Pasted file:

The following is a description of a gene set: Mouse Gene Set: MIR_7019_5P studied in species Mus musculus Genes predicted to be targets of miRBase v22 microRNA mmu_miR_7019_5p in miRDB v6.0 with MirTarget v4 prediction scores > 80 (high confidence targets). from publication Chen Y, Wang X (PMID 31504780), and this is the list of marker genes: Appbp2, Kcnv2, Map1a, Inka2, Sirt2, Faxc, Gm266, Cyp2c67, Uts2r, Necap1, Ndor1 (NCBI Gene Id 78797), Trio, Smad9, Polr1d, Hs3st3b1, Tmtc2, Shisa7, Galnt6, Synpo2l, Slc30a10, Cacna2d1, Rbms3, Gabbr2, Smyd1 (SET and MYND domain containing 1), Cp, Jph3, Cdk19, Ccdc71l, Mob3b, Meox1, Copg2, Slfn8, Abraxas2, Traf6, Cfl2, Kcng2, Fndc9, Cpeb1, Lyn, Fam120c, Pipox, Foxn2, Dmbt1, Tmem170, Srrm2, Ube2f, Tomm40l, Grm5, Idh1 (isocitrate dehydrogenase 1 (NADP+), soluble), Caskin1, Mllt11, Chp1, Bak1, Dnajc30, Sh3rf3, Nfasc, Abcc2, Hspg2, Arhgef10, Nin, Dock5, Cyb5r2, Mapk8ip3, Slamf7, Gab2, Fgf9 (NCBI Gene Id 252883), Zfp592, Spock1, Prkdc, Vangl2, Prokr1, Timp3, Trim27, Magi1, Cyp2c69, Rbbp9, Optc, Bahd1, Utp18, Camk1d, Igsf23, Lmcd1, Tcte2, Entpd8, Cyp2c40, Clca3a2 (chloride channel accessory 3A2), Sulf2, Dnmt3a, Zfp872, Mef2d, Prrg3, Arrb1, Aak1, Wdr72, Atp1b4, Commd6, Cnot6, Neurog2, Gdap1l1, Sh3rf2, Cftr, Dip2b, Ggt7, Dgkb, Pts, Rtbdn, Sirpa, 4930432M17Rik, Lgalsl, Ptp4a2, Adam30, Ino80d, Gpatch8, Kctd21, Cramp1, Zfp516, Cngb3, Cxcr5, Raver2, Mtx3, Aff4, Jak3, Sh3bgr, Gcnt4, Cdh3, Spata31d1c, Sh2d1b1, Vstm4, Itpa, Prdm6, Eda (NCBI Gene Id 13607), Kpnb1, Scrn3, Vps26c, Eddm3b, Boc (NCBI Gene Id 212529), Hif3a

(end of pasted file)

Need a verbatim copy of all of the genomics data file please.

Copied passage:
The following is a description of a gene set: Mouse Gene Set: MIR_7019_5P studied in species Mus musculus Genes predicted to be targets of miRBase v22 microRNA mmu_miR_7019_5p in miRDB v6.0 with MirTarget v4 prediction scores > 80 (high confidence targets). from publication Chen Y, Wang X (PMID 31504780), and this is the list of marker genes: Appbp2, Kcnv2, Map1a, Inka2, Sirt2, Faxc, Gm266, Cyp2c67, Uts2r, Necap1, Ndor1 (NCBI Gene Id 78797), Trio, Smad9, Polr1d, Hs3st3b1, Tmtc2, Shisa7, Galnt6, Synpo2l, Slc30a10, Cacna2d1, Rbms3, Gabbr2, Smyd1 (SET and MYND domain containing 1), Cp, Jph3, Cdk19, Ccdc71l, Mob3b, Meox1, Copg2, Slfn8, Abraxas2, Traf6, Cfl2, Kcng2, Fndc9, Cpeb1, Lyn, Fam120c, Pipox, Foxn2, Dmbt1, Tmem170, Srrm2, Ube2f, Tomm40l, Grm5, Idh1 (isocitrate dehydrogenase 1 (NADP+), soluble), Caskin1, Mllt11, Chp1, Bak1, Dnajc30, Sh3rf3, Nfasc, Abcc2, Hspg2, Arhgef10, Nin, Dock5, Cyb5r2, Mapk8ip3, Slamf7, Gab2, Fgf9 (NCBI Gene Id 252883), Zfp592, Spock1, Prkdc, Vangl2, Prokr1, Timp3, Trim27, Magi1, Cyp2c69, Rbbp9, Optc, Bahd1, Utp18, Camk1d, Igsf23, Lmcd1, Tcte2, Entpd8, Cyp2c40, Clca3a2 (chloride channel accessory 3A2), Sulf2, Dnmt3a, Zfp872, Mef2d, Prrg3, Arrb1, Aak1, Wdr72, Atp1b4, Commd6, Cnot6, Neurog2, Gdap1l1, Sh3rf2, Cftr, Dip2b, Ggt7, Dgkb, Pts, Rtbdn, Sirpa, 4930432M17Rik, Lgalsl, Ptp4a2, Adam30, Ino80d, Gpatch8, Kctd21, Cramp1, Zfp516, Cngb3, Cxcr5, Raver2, Mtx3, Aff4, Jak3, Sh3bgr, Gcnt4, Cdh3, Spata31d1c, Sh2d1b1, Vstm4, Itpa, Prdm6, Eda (NCBI Gene Id 13607), Kpnb1, Scrn3, Vps26c, Eddm3b, Boc (NCBI Gene Id 212529), Hif3a